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How to #BuildConfidence in Your Kids. Right Now!

In my job as a child and adolescent psychotherapist, I once worked with an adolescent boy who had a script running through his mind that he just couldn't shake. In fact, the script ran on repeat so often that it became part of his core belief. It went a little something like this: "I'm fat and lazy and I will always be fat and lazy."

He accepted these negative self-descriptions and lived them out day after day. Occasionally a friend asked him to play something active and he found that he loved spending time with friends while biking or playing tennis. For a while, he made time for those positive experiences. But then something would hit the play button on his negative script, and that was the end of outdoor activity with friends. More often than not, it was his mom. She didn't do it on purpose. She simply hit her own negative script, and that triggered her son to do the same.

When it comes to body image, there is a lot of talk about teens and there is a lot of talk about girls, but rarely do we shift the focus to boys. That's a mistake. Boys do struggle with feelings about their bodies and these concerns about body image can be present for very young children.

A recent report by Common Sense Media found that more than one half of girls and one third of boys as young as 6 to 8 think their ideal weight is thinner than their current size. The report also shows that by age 7, more than one in four kids has engaged in some kind of dieting behavior. Let that sink in for a moment.

The truth is that kids are bombarded with mixed messages about body image on a daily basis. They hear positive messages about healthy eating and the many benefits of exercise, but they see wafer-thin models in magazines and ads, watch movies and TV shows that draw connections between size and popularity or size and perfection, and they hear complaints about body image from older siblings or older friends and even parents. It's confusing at best.

The sooner parents address body image and the more open and honest parents are when kids question their bodies, the better self confidence kids will display when it comes to body image.

Helping kids build their self-confidence is tricky. We have to empower them to find their strengths without pushing them one way or another. While we certainly don't want body image to be the thing that impacts their self-confidence for better or for worse, we can't ignore the research. Kids are already worrying about their bodies; it's up to us to guide them through these difficult feelings.

1. Be a good body image role model

How you talk about your appearance sends a powerful message. When you fret about your hair, your weight, how you look in your clothes and any other aspect of your appearance, you teach your kids to evaluate themselves with a critical eye.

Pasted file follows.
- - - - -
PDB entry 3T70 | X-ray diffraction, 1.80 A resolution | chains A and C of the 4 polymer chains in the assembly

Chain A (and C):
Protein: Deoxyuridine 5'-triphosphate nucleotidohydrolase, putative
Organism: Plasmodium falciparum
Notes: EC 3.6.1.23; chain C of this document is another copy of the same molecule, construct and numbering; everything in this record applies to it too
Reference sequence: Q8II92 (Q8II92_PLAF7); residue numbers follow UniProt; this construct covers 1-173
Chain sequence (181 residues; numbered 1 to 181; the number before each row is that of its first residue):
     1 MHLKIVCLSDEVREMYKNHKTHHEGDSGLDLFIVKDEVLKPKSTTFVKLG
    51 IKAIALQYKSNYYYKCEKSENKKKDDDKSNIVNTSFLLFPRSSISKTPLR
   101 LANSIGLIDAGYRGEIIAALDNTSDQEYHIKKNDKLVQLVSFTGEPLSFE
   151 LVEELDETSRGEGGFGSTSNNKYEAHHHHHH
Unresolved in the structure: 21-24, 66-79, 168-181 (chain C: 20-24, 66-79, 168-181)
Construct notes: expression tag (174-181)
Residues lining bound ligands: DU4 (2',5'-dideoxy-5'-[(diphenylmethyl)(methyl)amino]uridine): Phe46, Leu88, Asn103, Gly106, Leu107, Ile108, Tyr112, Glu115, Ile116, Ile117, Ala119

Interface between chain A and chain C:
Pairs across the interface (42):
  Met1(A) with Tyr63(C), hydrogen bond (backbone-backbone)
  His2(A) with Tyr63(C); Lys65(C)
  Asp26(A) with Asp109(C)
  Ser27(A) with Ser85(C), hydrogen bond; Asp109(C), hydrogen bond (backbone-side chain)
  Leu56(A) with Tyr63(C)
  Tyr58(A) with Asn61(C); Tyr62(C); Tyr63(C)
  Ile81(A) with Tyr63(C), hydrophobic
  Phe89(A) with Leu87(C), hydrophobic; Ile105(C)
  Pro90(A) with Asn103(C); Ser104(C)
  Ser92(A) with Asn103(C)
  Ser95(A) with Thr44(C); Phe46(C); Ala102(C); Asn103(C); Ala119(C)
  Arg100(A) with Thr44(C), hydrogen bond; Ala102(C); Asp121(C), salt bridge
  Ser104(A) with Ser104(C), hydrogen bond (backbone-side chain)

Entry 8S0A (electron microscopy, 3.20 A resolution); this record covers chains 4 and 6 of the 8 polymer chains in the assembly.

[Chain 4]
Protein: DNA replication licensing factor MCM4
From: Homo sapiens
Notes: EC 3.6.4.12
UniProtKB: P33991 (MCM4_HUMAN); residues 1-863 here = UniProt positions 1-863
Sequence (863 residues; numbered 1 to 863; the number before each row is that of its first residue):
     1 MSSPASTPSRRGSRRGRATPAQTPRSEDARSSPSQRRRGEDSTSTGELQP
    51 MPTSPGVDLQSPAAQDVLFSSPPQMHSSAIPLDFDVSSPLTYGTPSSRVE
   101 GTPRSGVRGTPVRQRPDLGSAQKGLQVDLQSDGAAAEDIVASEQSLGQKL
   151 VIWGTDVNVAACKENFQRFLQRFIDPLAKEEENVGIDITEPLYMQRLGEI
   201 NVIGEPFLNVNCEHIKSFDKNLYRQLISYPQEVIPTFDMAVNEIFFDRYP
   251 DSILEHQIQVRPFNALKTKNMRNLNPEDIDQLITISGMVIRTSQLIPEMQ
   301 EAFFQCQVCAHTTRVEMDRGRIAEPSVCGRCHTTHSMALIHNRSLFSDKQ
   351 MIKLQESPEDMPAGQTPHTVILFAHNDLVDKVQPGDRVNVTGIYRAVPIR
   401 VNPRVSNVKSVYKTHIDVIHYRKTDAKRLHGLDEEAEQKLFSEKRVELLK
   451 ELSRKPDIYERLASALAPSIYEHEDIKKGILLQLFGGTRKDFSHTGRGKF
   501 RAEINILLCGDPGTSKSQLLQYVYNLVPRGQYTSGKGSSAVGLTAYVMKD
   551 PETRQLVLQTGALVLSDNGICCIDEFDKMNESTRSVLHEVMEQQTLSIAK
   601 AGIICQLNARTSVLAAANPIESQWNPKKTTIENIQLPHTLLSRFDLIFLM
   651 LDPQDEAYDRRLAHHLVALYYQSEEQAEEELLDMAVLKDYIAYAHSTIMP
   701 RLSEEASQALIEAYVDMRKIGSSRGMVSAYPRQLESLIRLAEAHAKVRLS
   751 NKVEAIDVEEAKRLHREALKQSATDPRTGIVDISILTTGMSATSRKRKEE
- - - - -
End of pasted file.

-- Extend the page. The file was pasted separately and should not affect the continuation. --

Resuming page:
It's easy to look for problems, but pinpointing the positives shows your kids that you're happy with the skin you're in—that you're proud of who you are. Instead of viewing your legs as large, for example, talk about your leg muscles and what your body can do with those muscles.

Teaching kids to appreciate their bodies begins with helping them see what it means to have a strong, healthy body that can do so many wonderful things.

2. Talk about images in the media

I hate to be the bearer of bad news here, but even the most controlling parents out there can't stop their kids from viewing sexualized and negative images somewhere in the media at some point. Magazines, billboards, ads on TV, movies and even beauty products and denim options lining the shelves of your local Target or Old Navy all convey messages that set unrealistic standards of "beauty." You can't hide from it, but you can talk about it.

Break down the images, the song lyrics or the characters in the latest and greatest TV shows with your kids. Ask them what they see when they look at a pop star dresses perfectly, looking positively perfect. Share what you see. Help your kids reframe their thinking from outside is beautiful to inside is better.

3. Utilize some great resources

It would be foolish to think that these conversations are easy or that one conversation will cure all body image issues for life. It's a process. It takes time and an open mind blanketed in unconditional love.

The good news is that there are resources available to help parents talk to their kids about body image. The Representation Project has tool kits for moms, dads and other caregivers that include talking points and strategies to help foster healthy self-esteem and body image in all kids. They want to #BuildConfidence by empowering parents to take an active role in modeling healthy body image.

What are you waiting for? Start talking and start building confidence today.

This article is part of mom.me's collaboration with The Representation Project and their #buildconfidence campaign. Research shows that body image issues originate well before adolescence and that parents are pivotal in instilling confidence in their children. #BuildConfidence campaign celebrates and empowers parents, caregivers and mentors who model positive self-esteem and body image. Share this article and tag #buildconfidence to help us spread the word!

The rest of the series:

Rebecca Woolf — Building Confidence in Our Girls (and Boys)

Jay Miranda — It Took Me Years to Get Over My Mom's Lack of Body Confidence

Margaret Jacobsen — Growing Confident Kids Means Honoring the 'Every Moments'

Marsha Takeda-Morrison — Building Confidence, One Living Room Lecture at a Time

Laurel Dalrymple — When Your Boy Is Not the Athletic Type

Whit Honea — Being the Skinny Boy Was Never Easy

Serge Bielanko — I Was the Fat Kid

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